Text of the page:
A Surgical Assist
Hospitals in need of O.R. nurses turn to Laury Westbury and the hands-on class she created.
Soon after Laury Westbury ’07 began teaching in the Elmhurst College nursing department about six years ago, she was asked to develop an elective course introducing students to perioperative nursing, the specialty built around providing care to surgical patients.
Hospitals were reporting that as perioperative nurses retire and leave the workforce, they aren’t being replaced quickly enough. Westbury knew part of the reason why was simply that most nursing students don’t get much exposure to the field beyond a few hours observing a surgery—and no real experience in the role.
So she created an innovative, hands-on course that drew from her own 30-year career as an operating room nurse and hospital educator. The results are impressive: More than one-third of the students who’ve taken the course decide to pursue careers in perioperative nursing, and hospitals have shown their appreciation by offering jobs to 98 percent of those students once they graduate.
“Facilities are calling me, saying, ‘I only want Elmhurst students who’ve taken this course’ because it helps them out immensely in getting students acclimated to the specialty,” she says.
Perioperative registered nurses provide surgical patient care either as scrub nurses, who select and pass instruments to surgeons during operations; or as circulating nurses, who manage patient care during and after surgery. Westbury’s course gives students experience in both kinds of patient care.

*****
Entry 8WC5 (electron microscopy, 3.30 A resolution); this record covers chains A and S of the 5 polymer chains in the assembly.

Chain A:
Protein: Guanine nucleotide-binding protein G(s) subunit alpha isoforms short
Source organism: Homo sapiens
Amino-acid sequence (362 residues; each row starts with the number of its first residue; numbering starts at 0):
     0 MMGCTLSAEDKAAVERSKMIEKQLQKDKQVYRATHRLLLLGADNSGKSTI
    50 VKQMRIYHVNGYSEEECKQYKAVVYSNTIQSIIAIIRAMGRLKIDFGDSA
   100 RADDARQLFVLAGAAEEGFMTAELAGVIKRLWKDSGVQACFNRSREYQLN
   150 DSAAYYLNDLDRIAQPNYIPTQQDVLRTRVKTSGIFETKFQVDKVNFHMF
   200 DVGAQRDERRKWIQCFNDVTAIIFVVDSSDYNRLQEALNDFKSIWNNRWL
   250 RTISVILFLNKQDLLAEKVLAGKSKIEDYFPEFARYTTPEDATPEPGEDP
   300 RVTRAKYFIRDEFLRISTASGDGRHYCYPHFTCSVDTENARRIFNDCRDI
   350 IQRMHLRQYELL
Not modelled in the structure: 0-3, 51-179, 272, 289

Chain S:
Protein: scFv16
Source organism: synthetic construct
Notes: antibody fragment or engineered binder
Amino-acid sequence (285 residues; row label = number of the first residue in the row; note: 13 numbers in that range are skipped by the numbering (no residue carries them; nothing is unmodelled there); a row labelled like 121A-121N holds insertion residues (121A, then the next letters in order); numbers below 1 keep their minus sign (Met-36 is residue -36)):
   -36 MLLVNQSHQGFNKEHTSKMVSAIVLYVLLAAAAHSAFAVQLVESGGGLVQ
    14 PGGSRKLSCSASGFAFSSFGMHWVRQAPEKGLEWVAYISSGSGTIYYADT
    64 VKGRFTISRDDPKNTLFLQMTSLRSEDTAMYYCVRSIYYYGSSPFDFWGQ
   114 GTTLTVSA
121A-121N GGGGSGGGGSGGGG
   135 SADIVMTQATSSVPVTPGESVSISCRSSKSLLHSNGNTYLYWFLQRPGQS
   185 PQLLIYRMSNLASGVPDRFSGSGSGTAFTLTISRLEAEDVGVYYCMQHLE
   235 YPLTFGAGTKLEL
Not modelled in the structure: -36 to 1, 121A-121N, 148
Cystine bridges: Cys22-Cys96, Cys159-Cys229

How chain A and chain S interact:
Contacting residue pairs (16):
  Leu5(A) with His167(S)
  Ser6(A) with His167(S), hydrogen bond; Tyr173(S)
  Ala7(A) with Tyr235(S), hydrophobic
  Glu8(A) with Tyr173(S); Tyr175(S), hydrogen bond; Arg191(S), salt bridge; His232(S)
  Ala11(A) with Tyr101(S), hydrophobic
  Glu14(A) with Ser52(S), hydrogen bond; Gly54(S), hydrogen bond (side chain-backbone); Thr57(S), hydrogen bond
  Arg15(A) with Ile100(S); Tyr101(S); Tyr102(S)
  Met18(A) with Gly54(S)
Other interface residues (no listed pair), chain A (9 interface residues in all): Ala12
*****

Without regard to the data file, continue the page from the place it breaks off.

Students take the course as seniors. They begin in the fall in the College’s Simulation Center at Elmhurst Memorial Hospital, where Westbury serves as director. During January Term, they perform 90 hours of clinical work at one of several partner hospitals throughout the Chicago area, including Edward-Elmhurst, Loyola University, Lurie Children’s, University of Illinois at Chicago and Good Samaritan. Throughout their clinical work, Elmhurst students learn directly from nurses, surgeons and other team members.
The class prepares students so well that the ones who decide to go into that specialty can hit the ground running, starting their jobs with significantly more experience in O.R. procedures and best practices than other new perioperative nurses, Westbury says.
“Students learn so much about this area and gain enough experience to really see whether it is an aspect of nursing that might interest them,” she says. “And even if they don’t end up working in an O.R., students always say the course was valuable, just for the opportunity to see what patients go through in the O.R., and to know how to care for them afterward.”
Because Westbury still works as an O.R. nurse—she works weekends as part of an open-heart surgery team—medical colleagues often let her know about job openings, and she has helped to connect students to them. At the same time, she has stayed in touch with nearly all of her former students and is delighted to watch some of them start to climb the career ladder.
“It has been so gratifying to see these young people start out as my students, then go on to become new graduates, and now to have them as co-workers and colleagues—it’s been a blast!”